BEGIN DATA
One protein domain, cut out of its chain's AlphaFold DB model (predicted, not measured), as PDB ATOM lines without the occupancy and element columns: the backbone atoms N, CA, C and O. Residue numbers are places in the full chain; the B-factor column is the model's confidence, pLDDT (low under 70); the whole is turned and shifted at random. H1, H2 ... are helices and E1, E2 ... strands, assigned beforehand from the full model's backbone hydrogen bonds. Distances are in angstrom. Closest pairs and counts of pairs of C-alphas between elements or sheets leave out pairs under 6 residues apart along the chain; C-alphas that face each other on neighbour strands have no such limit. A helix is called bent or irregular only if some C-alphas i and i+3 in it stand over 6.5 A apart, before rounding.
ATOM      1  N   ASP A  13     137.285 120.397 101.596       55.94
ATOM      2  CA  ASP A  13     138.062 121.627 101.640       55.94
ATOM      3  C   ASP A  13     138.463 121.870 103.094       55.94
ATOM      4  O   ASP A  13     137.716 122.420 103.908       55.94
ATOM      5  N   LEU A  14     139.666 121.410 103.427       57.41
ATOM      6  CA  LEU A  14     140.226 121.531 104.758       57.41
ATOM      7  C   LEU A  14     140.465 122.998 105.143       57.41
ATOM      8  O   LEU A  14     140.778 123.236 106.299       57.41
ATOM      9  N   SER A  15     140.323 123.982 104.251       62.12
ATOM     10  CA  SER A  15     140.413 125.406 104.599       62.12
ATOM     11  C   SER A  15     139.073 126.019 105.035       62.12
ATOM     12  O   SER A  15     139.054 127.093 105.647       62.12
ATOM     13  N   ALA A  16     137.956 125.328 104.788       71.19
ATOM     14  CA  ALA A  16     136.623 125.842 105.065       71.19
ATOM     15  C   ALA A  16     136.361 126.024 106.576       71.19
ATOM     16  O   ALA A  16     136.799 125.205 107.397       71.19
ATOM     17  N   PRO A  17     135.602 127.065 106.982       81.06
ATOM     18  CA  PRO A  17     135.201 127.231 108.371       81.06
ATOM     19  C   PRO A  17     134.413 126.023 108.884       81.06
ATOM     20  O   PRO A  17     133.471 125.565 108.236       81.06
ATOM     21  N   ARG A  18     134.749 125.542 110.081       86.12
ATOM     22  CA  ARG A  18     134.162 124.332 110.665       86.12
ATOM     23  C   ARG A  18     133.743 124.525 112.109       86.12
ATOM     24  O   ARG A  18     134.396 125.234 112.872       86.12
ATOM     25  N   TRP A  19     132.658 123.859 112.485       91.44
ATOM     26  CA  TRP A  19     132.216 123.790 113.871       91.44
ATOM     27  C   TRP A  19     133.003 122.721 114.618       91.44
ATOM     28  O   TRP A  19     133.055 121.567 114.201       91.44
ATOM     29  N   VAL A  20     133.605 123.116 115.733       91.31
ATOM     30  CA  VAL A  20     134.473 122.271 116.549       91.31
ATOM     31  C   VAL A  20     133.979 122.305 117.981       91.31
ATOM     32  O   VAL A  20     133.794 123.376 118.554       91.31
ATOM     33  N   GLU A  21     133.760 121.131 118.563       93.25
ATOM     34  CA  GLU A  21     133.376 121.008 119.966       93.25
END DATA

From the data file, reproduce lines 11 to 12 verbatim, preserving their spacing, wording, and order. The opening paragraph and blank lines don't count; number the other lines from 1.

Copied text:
ATOM     11  C   SER A  15     139.073 126.019 105.035       62.12
ATOM     12  O   SER A  15     139.054 127.093 105.647       62.12